African is the home of many amazing gifts to the world. And one of those gifts is black soap; a soap that is rich in antioxidants. It is made from the ashes of plantain skin, cocoa pod, palm leaves, and palm oil from leaves or kernels. Depending on who is making the soap, tropical honey is added to soften the skin and shea butter or cocoa butter for extra moisturizing.
Black soap, also know as African soap is packed with bacteria-fighting oils and phytochemical found in plants, which gives it deeply cleansing and nourishing properties for nearly all types of skin.
It protects the skin from free radical damage, which is a cause of premature skin aging, wrinkles, and facial lines. It has been known to soothe skin irritations and diseases from simple rashes to contact dermatitis and psoriasis, as well as fading skin discolorations and evening out skin tone.
The meticulous process to create African black soap begins with sun-drying plantain peels. The skin of palm leaves and cocoa pods are then baked in a clay oven to produce ash. Then, water is added to the ashes and filtered.
Ingredients like shea butter, coconut oil, palm kernel oil, and cocoa butter are heated and added, and hand-stirred for 24 hours. The soap will then solidify and rise to the top of the mixture and is left to set for about two weeks before it’s ready to be used in liquid or bar soap form.
Traditionally, it is made by hand using natural ingredients derived from West Africa. Ghanaians, Nigerians, and other African countries have used black soap for many years.
African Black Soap originated with the Yoruba people in Nigeria and the Yoruba communities in Benin and Togo.
Yoruba women had an important and unique role in agriculture in pre-colonial Yorubaland. They were responsible for processing raw farm produce into finished goods for trading.
This included harvesting produce from trees and they also tended to the gardens where vegetables and fruits, such as peppers, were grown. They were also responsible for selling produce as well as black soap.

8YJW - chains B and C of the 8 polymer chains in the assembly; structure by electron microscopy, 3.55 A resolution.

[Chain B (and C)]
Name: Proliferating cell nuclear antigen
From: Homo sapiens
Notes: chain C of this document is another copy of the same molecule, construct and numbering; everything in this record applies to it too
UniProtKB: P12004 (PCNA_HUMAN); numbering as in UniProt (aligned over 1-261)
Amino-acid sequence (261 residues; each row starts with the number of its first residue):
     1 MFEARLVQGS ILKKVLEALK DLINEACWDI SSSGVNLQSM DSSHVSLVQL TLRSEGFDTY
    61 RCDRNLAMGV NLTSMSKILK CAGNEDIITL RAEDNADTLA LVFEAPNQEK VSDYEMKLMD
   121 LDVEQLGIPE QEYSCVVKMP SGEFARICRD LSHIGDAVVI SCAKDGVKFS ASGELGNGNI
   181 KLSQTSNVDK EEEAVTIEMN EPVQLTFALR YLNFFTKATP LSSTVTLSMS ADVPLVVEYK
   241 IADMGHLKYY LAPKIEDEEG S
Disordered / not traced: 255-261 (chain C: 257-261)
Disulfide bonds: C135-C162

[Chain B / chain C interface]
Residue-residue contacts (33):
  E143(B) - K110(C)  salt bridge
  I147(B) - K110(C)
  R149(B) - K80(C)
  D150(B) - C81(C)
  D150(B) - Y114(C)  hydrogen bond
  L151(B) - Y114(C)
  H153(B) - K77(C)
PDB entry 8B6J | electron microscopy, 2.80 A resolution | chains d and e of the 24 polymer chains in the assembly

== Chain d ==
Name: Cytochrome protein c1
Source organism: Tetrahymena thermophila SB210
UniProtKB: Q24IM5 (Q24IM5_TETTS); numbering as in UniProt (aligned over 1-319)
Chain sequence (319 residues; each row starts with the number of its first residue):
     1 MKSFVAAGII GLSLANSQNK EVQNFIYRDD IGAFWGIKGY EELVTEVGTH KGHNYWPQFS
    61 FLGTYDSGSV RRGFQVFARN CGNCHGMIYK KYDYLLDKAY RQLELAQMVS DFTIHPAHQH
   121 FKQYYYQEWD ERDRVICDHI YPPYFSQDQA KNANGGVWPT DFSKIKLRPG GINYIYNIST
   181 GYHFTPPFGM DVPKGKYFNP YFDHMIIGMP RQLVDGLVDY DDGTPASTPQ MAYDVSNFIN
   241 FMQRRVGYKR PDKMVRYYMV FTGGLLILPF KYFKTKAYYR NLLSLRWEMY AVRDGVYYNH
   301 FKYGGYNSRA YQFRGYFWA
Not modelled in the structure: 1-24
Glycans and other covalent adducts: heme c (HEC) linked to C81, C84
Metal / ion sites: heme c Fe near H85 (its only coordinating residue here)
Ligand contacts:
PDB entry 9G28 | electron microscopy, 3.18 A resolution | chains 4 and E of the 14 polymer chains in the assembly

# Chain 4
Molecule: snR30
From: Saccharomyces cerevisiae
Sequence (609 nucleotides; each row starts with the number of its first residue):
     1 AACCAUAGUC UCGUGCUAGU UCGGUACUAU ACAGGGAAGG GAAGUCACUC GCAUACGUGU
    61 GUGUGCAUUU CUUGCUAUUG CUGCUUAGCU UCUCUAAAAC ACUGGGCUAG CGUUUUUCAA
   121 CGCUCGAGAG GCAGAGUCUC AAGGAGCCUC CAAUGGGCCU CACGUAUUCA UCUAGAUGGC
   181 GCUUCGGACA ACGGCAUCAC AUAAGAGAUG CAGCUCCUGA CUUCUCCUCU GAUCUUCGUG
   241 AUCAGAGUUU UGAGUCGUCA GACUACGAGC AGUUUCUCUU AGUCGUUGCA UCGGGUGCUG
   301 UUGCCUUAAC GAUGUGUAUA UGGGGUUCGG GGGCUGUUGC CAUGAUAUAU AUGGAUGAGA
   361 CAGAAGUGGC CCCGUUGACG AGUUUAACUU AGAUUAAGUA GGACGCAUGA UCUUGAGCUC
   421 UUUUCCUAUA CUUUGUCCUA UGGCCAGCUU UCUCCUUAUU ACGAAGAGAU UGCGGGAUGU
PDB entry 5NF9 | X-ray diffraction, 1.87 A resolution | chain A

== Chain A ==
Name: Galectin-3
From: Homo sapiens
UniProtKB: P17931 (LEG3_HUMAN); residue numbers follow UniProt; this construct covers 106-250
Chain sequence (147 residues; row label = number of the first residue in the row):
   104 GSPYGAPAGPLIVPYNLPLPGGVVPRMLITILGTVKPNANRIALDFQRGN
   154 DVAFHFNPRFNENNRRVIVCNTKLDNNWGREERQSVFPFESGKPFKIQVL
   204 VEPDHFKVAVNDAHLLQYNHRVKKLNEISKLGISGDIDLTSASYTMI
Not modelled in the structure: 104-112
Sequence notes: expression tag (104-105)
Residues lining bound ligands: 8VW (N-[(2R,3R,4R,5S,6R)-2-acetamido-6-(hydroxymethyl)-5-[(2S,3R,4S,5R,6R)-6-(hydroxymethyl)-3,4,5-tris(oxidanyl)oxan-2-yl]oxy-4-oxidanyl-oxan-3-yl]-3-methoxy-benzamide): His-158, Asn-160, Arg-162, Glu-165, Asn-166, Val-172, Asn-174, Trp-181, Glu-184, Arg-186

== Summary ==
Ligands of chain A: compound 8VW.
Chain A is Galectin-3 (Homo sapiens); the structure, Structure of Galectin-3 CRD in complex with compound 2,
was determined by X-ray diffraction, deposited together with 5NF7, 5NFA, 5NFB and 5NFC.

Village women in western Africa are still handcrafting black soap. There are more than 100 varieties of African black soaps. Recipes have been passed down in families from mother to daughter. Ingredients can differ by region and each batch can be unique. Age-old formulations and production methods make a big difference in the final outcome of the soap.
In the United States, black soap is popular among various ethnic immigrant populations. As they integrate with African Americans, their influence and verbal recommendations foster the usage of the soap.
And, as the market grows for black soap in the US, cosmetic companies purchase black soap and add ingredients. Some of the ingredients are natural, like lavender oil or aloe vera gel, but others add fragrance (synthetics, which can be irrupting to some skin types).
United African Diaspora, is working with West African communities, to purchase black soap, as a way of supporting economic development in small and often rural villages. We are committed to selling100% raw/natural black soap imported West Africa.
As we learn more about aromatherapy we will offer black soap with certain natural oils added, to foster skin care and over all health.
In 2018, the United States spends 2.6 trillion on imports for over 200 countries. Despite having a large African American community, Africa’s sales to the U.S. only make up 1.4% of America’s total imports.
African Americans are consumers, and their dollars are, even today, support maintenance and development of European communities all over the world.
With just a leadership and a strong will, African Americas and their consumer dollars can help build African communities in Africa and the every where they are in the world.
In 2018 the U.S. spent 3.4 billion dollars on soap, of which, African Americans spent 573.6 million dollars. 18.89% of all dollars spent on soap was spent by African Americans.